They can be a good opportunity to discuss worldview, and that is a good thing. But some movies are off limits in our home forever…I am pretty careful what I watch too!

    • Oh, I totally agree about not wanting a bunch of unhealthy sexual relations of over-the-top hook-ups and what-not in the things my kids see… quite frankly, *I* don’t even like seeing that! ;) But I actually really DO like shows/movies that portray healthy marriages with a fair bit of AFFECTION. I think that’s a very good, healthy thing for kids to see.

      • Laraba

        Yes, we are affectionate with one another at home (my dh and I kiss and hug in front of the children) and the older kids have been told quite a bit about sexual intimacy (age appropriately.) And with soon to be 8 kids, they are all familiar with nudity; soon they’ll be watching me change our new son, and the toddler is a girl. That doesn’t bother me at all. It’s the negative sexual stuff that bothers me. A few months ago, I watched part of a James Bond movie with Pierce Brosnan before giving up in disgust…there is a scene where a beautiful actress comes out of the water, she and the James Bond character exchange a few witty remarks, and the next scene they are in bed rolling around. THAT is what drives me crazy — clearly this behavior is being portrayed as good and cool and fun — no discussion of emotional and spiritual devastation, or the possibility of disease or pregnancy. Nope, just FUN. That’s the kind of movie I don’t want our kids seeing! On the other hand, The Fugitive (from 15 years ago or so) has some bedroom scenes but it is between 2 married people and I don’t mind that at all. Not that my kids are ready for THAT movie because the scenes of the wife being killed are very disturbing.

  • My toddler does not specifically watch t.v., unless you count glancing up at it as I wait the five minutes to catch the local weather before leaving for the playground. Now he’s old enough where even five minutes can be scary…I’m not sure I want to think ahead for what movies will be like at age 7.
    Good for you for taking a stand on your views with other mothers. I know that your son may not have been in the conversation, but having a mother who is clear about her views-under peer pressure-will help him deal with peer pressure himself, if you catch my drift.
    As for me, I wouldn’t want my son to attend the movie. There are so many better choices out there!!!

    • It’s crazy to me that I even have to THINK about this stuff at this point, but, alas, we’ve gotten to that point. We don’t even have cable, so… yeah. Not much exposure to anything happening here. ;) I like the point you make about modeling standing up for your views, though– that really is so important! Thank you!

  • mlearley

    I completely agree with you that violence is way worse than a little nudity. Alex has seen us getting into/out of the shower and it’s completely natural, however, she’s never seen any violence other than kids from daycare. So when someone gets hit or worse, it really bothers her. My child is very sensitive…birds scare her but she’s only 3, so I can’t tell how she’d be at 7. Alex also watches very limited TV and we are extremely careful as to what she watches. Even the “kid” shows on tv have too much violence, sexuality, and bullying.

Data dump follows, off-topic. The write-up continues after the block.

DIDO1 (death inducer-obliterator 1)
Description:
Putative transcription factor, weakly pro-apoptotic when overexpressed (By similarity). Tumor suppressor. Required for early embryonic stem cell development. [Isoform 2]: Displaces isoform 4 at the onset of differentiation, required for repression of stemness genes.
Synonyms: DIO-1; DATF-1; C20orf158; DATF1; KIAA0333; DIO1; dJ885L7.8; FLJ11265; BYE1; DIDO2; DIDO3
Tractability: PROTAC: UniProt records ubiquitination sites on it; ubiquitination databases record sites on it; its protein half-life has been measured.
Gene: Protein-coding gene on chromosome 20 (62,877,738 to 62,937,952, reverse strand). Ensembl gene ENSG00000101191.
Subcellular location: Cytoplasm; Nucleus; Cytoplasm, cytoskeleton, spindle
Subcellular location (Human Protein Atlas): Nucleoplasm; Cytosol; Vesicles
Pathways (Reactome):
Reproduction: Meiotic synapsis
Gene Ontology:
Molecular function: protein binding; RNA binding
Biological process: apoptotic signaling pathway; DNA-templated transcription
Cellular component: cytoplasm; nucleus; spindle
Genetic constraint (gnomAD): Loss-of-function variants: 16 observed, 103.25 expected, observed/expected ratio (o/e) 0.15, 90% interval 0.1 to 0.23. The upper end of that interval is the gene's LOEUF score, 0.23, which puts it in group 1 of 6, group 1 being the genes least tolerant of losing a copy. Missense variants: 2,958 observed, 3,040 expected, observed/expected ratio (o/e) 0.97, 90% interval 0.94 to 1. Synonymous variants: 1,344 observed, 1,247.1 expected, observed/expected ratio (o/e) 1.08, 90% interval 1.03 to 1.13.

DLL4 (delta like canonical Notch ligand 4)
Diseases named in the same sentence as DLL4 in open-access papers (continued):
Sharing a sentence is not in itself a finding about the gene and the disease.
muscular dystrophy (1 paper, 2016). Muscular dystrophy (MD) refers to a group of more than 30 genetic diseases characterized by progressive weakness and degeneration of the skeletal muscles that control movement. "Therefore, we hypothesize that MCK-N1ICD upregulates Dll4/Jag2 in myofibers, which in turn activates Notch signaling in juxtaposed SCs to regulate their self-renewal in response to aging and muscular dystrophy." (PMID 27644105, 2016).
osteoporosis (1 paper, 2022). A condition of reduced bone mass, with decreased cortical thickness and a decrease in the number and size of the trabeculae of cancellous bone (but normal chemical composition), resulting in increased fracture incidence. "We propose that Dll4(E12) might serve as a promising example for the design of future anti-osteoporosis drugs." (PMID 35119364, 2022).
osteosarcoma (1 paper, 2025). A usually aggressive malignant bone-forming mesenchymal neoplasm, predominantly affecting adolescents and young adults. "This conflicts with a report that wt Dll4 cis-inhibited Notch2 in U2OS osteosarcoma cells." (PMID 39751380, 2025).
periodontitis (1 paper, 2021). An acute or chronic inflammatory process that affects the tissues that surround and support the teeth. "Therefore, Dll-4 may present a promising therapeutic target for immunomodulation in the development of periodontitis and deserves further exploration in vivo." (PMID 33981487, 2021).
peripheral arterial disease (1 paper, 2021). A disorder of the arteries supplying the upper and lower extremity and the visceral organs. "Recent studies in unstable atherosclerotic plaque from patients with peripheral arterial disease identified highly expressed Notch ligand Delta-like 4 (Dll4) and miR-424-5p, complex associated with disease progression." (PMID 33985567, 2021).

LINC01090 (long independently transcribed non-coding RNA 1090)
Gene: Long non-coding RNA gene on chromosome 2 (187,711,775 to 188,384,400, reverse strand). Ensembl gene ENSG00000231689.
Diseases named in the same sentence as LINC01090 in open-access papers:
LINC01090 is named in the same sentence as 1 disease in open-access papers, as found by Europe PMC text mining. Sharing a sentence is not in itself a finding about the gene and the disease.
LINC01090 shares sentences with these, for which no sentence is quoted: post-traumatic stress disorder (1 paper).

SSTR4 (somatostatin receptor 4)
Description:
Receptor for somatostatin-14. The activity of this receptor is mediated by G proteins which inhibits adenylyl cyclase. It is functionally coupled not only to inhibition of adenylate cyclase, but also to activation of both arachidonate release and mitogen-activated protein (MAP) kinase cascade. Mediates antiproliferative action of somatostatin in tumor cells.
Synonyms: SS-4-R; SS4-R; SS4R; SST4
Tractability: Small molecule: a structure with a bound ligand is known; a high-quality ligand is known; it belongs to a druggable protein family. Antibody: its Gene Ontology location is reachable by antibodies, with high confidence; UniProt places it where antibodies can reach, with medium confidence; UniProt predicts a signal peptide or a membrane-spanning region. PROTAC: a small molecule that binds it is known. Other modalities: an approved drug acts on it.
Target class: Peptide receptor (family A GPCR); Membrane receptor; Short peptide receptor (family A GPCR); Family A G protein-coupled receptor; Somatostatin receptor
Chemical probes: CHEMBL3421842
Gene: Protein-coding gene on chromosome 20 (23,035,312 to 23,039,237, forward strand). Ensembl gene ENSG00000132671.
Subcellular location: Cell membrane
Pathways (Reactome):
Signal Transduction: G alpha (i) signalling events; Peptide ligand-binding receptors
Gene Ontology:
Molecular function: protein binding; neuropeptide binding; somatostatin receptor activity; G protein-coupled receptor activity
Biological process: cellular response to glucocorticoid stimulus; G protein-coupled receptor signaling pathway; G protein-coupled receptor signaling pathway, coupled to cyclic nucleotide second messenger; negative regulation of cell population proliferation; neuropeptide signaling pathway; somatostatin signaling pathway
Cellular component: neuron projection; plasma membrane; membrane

However, I also agree with the others who said they would have to watch the movie first or at least read about it more. I think parents need to be more involved in what our kids are watching/reading. Parents cave into peer pressure more than our kids do. I think it’s part of the whole attitude of “I want to give my kids more than I had or let them do stuff I wasn’t allowed.” Great but at what cost to the child?!?

    • “Even the “kid” shows on tv have too much violence, sexuality, and bullying.” <– YES. Absolutely. It’s kind of a mine-field out there and it really is so important that we 1) know our children, 2) review the material, and 3) feel confident taking a stand. Good points!

  • Adrienne

    I agree. My husband came from a family where there was no censorship for media and I came from one where even some disney movies had to be watched with parents, so you can imagine some of our conversations regarding movies! That being said, whenever it is a non-disney movie we usually watch it first, or at least watch it with L so we can turn it off if it ends up being too much. My husband wanted to take L to the theatres to watch Cars 2 and after reading a little bit about it (cars being tortured, car parts floating down the river etc…) I was completely against it, and caught a lot of flak about it from his family. We bought it, and started to watch it with him, and he wasn’t even interested in it! The content was just way over his head he’s 3)

    The way I see it is, as parents we have a responsibility to protect our kids minds as much as we protect their bodies. If my kid is reaching for a hot stove burner I’m going to grab his hand, if he’s going to watch something that isn’t morally concrete it can cause the same damage to his mind long term.